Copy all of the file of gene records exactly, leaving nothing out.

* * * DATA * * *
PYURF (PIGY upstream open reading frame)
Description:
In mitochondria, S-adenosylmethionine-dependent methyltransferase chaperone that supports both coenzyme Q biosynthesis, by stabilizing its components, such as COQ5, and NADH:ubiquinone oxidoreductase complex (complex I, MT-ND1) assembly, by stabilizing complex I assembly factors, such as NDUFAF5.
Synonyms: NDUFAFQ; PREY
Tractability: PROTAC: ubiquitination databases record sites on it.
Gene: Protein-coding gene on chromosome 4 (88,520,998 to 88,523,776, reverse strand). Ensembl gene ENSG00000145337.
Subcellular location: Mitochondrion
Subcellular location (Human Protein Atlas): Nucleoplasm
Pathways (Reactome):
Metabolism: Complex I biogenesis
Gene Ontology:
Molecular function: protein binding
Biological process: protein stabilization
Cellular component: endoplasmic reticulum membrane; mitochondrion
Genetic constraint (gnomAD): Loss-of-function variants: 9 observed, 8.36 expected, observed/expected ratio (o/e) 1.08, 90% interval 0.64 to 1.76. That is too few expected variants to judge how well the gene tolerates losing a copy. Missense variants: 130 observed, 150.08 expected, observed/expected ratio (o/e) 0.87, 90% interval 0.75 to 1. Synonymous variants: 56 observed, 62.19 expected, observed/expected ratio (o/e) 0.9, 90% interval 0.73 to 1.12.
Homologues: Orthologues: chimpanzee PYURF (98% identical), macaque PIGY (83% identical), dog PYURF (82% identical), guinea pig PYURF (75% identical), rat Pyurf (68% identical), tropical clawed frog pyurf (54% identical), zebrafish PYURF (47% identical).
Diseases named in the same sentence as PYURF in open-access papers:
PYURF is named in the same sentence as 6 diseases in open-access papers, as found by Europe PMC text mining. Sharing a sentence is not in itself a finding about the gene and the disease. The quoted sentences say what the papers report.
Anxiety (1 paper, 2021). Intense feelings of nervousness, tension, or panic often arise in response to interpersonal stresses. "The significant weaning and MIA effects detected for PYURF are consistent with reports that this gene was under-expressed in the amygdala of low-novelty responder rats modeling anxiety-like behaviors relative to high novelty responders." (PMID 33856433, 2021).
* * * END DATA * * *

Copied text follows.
PYURF (PIGY upstream open reading frame)
Description:
In mitochondria, S-adenosylmethionine-dependent methyltransferase chaperone that supports both coenzyme Q biosynthesis, by stabilizing its components, such as COQ5, and NADH:ubiquinone oxidoreductase complex (complex I, MT-ND1) assembly, by stabilizing complex I assembly factors, such as NDUFAF5.
Synonyms: NDUFAFQ; PREY
Tractability: PROTAC: ubiquitination databases record sites on it.
Gene: Protein-coding gene on chromosome 4 (88,520,998 to 88,523,776, reverse strand). Ensembl gene ENSG00000145337.
Subcellular location: Mitochondrion
Subcellular location (Human Protein Atlas): Nucleoplasm
Pathways (Reactome):
Metabolism: Complex I biogenesis
Gene Ontology:
Molecular function: protein binding
Biological process: protein stabilization
Cellular component: endoplasmic reticulum membrane; mitochondrion
Genetic constraint (gnomAD): Loss-of-function variants: 9 observed, 8.36 expected, observed/expected ratio (o/e) 1.08, 90% interval 0.64 to 1.76. That is too few expected variants to judge how well the gene tolerates losing a copy. Missense variants: 130 observed, 150.08 expected, observed/expected ratio (o/e) 0.87, 90% interval 0.75 to 1. Synonymous variants: 56 observed, 62.19 expected, observed/expected ratio (o/e) 0.9, 90% interval 0.73 to 1.12.
Homologues: Orthologues: chimpanzee PYURF (98% identical), macaque PIGY (83% identical), dog PYURF (82% identical), guinea pig PYURF (75% identical), rat Pyurf (68% identical), tropical clawed frog pyurf (54% identical), zebrafish PYURF (47% identical).
Diseases named in the same sentence as PYURF in open-access papers:
PYURF is named in the same sentence as 6 diseases in open-access papers, as found by Europe PMC text mining. Sharing a sentence is not in itself a finding about the gene and the disease. The quoted sentences say what the papers report.
Anxiety (1 paper, 2021). Intense feelings of nervousness, tension, or panic often arise in response to interpersonal stresses. "The significant weaning and MIA effects detected for PYURF are consistent with reports that this gene was under-expressed in the amygdala of low-novelty responder rats modeling anxiety-like behaviors relative to high novelty responders." (PMID 33856433, 2021).